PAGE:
The future of smartphone repairs is self service: Google follows the Apple and Samsung model

Source: Google

Google recently announced that it would soon join the growing number of companies offering more consumer-friendly ways to service and repair smartphones and other devices. Google will join iFixit to offer replacement parts and tools, such as screwdriver bits and spudgers, for devices going back as far as the Google Pixel 2 series.

Google announced the news in a blog post, and said that it’s working with iFixit to “make it easier for independent repair professionals and skilled consumers with the relevant technical experience to access the genuine Google parts they need to repair Pixel phones.” ā€¯Microsoft and Samsung also teamed up with iFixit recently to offer repair guides, official accessories, and tools to consumers to repair their own devices. Apple was also one of the first companies to offer a more consumer-friendly approach by offering spare parts, manuals, and tools to their customers.

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Google says that users will be able to purchase spare parts for “common Pixel phone repairs”, including “batteries, replacement displays, cameras and more.” Parts will be available on iFixit’s website individually, or in iFixit Fix Kits, including other useful tools such as screwdriver bits and spudgers. The self-service repair will be available later this year in the US, UK, Canada, Australia, and EU countries where Pixel is available.

Google Pixel 2 XL teardown by iFixit

Those who do not wish to repair their devices will be able to get professional help by using authorized repair services from independent partners such as uBreakFix, which has more than 750 locations in the US, and Canada. Google also says that it has similar partnerships in Canada, Japan, and the UK. It’s worth noting that “Pixel repair options are available in all countries” where Pixel devices are officially available.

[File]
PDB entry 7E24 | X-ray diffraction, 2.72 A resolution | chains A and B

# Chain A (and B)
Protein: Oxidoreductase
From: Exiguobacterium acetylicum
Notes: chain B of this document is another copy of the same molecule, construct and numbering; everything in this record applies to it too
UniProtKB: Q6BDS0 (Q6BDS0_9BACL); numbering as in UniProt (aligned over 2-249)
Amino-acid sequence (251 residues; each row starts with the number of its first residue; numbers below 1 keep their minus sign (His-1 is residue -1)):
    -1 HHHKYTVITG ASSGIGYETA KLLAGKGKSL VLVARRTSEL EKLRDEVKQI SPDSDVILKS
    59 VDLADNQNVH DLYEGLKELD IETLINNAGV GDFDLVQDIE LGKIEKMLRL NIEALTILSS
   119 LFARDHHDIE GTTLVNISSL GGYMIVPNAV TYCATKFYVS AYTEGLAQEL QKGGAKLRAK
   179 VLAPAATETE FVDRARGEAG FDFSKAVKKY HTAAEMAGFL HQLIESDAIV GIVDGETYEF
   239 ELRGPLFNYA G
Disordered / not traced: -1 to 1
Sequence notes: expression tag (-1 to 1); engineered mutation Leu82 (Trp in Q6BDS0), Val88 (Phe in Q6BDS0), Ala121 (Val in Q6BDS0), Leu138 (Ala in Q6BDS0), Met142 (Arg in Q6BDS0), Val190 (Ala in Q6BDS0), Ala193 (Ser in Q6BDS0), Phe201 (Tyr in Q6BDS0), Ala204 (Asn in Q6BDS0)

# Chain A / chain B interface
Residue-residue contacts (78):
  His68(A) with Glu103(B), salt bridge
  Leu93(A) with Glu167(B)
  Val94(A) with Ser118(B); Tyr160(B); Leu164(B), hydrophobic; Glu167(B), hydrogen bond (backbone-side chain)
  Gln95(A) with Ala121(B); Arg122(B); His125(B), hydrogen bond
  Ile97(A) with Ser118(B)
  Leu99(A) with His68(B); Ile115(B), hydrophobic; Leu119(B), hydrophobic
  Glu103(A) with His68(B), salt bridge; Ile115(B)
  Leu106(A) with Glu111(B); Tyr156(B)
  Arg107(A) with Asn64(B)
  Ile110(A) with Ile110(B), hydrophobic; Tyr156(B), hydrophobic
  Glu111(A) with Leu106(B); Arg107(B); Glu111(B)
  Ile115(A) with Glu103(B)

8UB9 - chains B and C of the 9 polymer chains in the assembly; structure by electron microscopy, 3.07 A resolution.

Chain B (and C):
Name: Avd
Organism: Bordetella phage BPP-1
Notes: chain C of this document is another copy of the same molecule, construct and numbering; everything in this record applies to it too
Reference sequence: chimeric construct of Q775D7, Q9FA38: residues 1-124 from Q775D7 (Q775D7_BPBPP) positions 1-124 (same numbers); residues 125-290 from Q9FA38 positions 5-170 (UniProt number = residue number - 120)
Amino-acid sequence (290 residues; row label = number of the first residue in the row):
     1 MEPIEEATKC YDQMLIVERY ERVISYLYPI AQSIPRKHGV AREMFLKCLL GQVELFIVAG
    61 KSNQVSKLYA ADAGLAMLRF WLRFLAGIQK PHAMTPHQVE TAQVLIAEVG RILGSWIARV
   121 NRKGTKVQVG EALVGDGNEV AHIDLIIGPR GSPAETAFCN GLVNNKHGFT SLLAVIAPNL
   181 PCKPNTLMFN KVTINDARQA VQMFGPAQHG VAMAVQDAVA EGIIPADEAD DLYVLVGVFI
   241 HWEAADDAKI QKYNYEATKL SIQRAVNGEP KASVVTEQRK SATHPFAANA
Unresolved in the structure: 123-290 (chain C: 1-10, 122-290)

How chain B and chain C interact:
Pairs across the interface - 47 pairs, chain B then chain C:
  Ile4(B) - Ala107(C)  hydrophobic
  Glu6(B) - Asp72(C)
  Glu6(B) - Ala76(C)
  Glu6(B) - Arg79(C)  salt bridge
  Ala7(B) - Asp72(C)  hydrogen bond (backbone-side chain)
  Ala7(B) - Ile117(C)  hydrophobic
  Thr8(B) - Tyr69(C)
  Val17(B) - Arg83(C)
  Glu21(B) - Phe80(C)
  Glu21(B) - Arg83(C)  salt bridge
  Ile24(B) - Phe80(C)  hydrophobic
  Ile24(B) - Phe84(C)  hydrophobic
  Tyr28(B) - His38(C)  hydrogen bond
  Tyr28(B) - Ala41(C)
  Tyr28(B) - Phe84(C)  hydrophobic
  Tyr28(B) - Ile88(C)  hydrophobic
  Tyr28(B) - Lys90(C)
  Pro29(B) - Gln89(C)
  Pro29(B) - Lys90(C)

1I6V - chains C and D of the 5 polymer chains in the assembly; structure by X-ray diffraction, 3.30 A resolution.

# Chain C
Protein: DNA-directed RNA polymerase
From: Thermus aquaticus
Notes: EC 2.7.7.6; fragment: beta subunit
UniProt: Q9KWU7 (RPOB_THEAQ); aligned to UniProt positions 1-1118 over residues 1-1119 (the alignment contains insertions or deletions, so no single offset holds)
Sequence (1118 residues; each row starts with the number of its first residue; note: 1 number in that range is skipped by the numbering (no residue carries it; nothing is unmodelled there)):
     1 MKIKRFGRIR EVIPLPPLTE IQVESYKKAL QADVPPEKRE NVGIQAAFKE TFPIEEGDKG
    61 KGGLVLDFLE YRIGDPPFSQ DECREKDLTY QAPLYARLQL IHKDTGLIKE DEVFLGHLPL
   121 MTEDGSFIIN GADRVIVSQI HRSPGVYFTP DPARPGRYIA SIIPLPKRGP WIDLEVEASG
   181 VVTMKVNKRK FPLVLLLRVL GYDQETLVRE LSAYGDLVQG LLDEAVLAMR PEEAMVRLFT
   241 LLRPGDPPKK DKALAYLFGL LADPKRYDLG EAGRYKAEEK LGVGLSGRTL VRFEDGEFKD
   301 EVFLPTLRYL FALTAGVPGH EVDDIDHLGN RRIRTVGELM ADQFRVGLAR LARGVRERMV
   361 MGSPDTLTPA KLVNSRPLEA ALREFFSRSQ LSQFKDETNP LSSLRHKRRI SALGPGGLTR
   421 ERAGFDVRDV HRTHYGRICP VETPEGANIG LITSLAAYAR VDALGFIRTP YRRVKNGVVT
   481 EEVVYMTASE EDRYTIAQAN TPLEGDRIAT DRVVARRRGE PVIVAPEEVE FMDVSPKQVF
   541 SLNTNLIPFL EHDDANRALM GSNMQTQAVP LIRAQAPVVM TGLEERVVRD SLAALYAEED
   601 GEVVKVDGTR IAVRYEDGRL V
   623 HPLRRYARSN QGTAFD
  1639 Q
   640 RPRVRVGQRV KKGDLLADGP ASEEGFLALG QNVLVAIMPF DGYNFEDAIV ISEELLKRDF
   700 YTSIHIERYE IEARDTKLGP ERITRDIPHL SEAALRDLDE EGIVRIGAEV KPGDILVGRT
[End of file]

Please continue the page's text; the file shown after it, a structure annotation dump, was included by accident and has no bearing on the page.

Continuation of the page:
The company then reiterated its goals to make 100% of Google hardware products out of recycled materials, and go fully carbon-neutral for shipments of Google hardware, which is a great start. Google also mentioned that the Pixel 6 series would receive five years of security updates, and it will provide five years of automatic updates for Nest-connected home devices. The company also recently partnered up with Acer and Lenovo to launch the Chromebook repair program, and it also introduced ChromeOS Flex to repurpose old Mac or PC devices. We also have a handy guide on how to install ChromeOS Flex on your device.

Why are companies teaming up with iFixit?

iFixit right to repair web page Source: iFixit

iFixit has been a loud advocate for the Right to Repair bill, and it has campaigned for several years to make the repair more straightforward and more consumer-friendly. The company has more than 80,000 free manuals, 187,000+ solutions, and more than 36,000 devices in its database, offering an extensive range of products, including smartphones, tablets, laptops, computer parts, gaming consoles, etc. The manuals are done professionally, and the company already has tools to support most manufacturers with supported screwdriver bits and other tools required.

The service also sells some genuine replacement parts, and it makes sense for companies to sign up with iFixit to bring a more accessible and fairer repair system. It’s not entirely clear why companies that are valued at billions and, at this point, trillions, are signing up with a third-party company, but the extensive list of parts and manuals is one of the main reasons.

iFixit already has a large supporter group, and for a large company such as Microsoft and Google to join the alliance is massive news. iFixit also has well-established channels, and it has stores in many countries where Pixel and other Microsoft products are available, offering an easier and more streamlined solution to tens of millions of customers.

Why are more companies making it easier to self-service electronics?

Apple Right to Repair legislation featured

It’s hard to tell, but the Right to Repair bill and the pandemic are likely the two main events that helped fuel the decision for more companies to give in and provide a fairer and more consumer-friendly solution. More OEMs are joining the self-repair movement, and it’s great to see that large companies are opening up and offering these new services.

The Right to Repair bill was introduced in the US in June last year. We covered how the FTC would set out its rules to force companies to follow the new rules. Companies not complying could face hefty fines, and it would also hurt their reputation, while most other OEMs are making it slightly more accessible and cheaper to repair devices.

The second reason is likely due to the pandemic. Companies were forced to shut down over the past two years to protect their customers and staff members. Many repair services and in-store support had to come to a halt, making repairs more complicated and impossible. Apple devices left to be serviced were often not returned for many more months.

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